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Creating the Big Easy

New Orleans and the Emergence of Modern Tourism, 1918-1945

Anthony J. Stanonis

Publication Year: 2006

Between the World Wars, New Orleans transformed its image from that of a corrupt and sullied port of call into that of a national tourist destination. Anthony J. Stanonis tells how boosters and politicians reinvented the city to build a modern mass tourism industry and, along the way, fundamentally changed the city's cultural, economic, racial, and gender structure.

Stanonis looks at the importance of urban development, historic preservation, taxation strategies, and convention marketing to New Orleans' makeover and chronicles the city's efforts to domesticate its jazz scene, "democratize" Mardi Gras, and stereotype local blacks into docile, servile roles. He also looks at depictions of the city in literature and film and gauges the impact on New Orleans of white middle-class America's growing prosperity, mobility, leisure time, and tolerance of women in public spaces once considered off-limits.

Visitors go to New Orleans with expectations rooted in the city's "past": to revel with Mardi Gras maskers, soak up the romance of the French Quarter, and indulge in rich cuisine and hot music. Such a past has a basis in history, says Stanonis, but it has been carefully excised from its gritty context and scrubbed clean for mass consumption.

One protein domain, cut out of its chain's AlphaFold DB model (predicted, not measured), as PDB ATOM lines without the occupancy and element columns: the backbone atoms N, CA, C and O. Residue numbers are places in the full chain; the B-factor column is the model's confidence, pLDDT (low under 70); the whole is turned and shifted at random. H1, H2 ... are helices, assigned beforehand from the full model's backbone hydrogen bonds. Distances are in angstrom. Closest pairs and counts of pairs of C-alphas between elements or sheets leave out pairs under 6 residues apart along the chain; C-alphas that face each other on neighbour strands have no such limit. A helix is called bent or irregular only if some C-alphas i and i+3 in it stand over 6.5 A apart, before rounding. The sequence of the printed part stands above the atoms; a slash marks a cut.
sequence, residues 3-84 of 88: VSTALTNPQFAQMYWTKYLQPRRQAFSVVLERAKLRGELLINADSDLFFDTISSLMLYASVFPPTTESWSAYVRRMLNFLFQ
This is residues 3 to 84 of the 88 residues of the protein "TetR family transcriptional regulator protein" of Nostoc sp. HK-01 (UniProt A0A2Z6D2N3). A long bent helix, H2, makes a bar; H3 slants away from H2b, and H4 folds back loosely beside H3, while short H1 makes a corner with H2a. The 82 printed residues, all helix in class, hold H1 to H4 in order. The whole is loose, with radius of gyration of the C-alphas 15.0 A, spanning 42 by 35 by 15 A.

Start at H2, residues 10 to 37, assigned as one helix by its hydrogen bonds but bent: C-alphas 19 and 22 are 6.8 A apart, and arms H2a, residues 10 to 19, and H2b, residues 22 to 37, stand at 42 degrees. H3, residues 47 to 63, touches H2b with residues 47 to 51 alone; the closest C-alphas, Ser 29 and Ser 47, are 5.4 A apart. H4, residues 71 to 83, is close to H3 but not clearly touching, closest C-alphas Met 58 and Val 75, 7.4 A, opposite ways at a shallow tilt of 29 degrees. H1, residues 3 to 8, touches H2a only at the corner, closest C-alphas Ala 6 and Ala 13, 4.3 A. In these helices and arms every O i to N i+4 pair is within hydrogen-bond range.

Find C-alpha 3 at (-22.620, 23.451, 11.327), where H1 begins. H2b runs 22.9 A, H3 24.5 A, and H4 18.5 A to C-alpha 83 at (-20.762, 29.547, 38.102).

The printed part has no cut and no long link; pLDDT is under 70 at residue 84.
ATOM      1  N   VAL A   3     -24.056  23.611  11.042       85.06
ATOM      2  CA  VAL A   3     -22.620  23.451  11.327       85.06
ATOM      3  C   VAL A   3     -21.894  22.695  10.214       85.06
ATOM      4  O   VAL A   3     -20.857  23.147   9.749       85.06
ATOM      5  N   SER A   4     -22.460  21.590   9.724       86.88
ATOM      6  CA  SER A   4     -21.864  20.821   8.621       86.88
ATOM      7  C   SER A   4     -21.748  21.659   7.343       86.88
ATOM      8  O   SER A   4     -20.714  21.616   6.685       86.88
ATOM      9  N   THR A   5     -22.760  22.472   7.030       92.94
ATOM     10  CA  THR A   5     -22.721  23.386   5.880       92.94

Published by: University of Georgia Press


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pp. vii

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pp. ix-xiv

In many ways, my family helped fulfill New Orleans businessmen’s dreams—tourists who fell in love with the city so thoroughly that they moved there. Uncle David drove to New Orleans in the late 1940s and was charmed by the French Quarter, by the broad boulevards lined with stately homes, by the people. ...

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Introduction: The City of Myths

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pp. 1-27

Randall Kenan’s observations at the end of the twentieth century suggest the power of New Orleans’s mythology. The myths identified by Kenan accentuate local uniqueness in a nation of homogenizing mass consumerism. Stories about the past, touched with fictitious embellishments, have defined New Orleans’s ...

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CHAPTER 1 A City of Destiny: New Orleans Businessmen and Modern Tourism

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pp. 28-69

Members of the Convention and Tourist Bureau (C & T Bureau), a department of the New Orleans Association of Commerce, proudly unveiled a new slogan in 1922: “New Orleans—America’s Most Interesting City.” Through the distribution of one hundred thousand stickers bearing the phrase, to be used on packages mailed ...

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CHAPTER 2 New Era New Orleans: The Great Depression, Taxation, and Robert Maestri

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pp. 70-103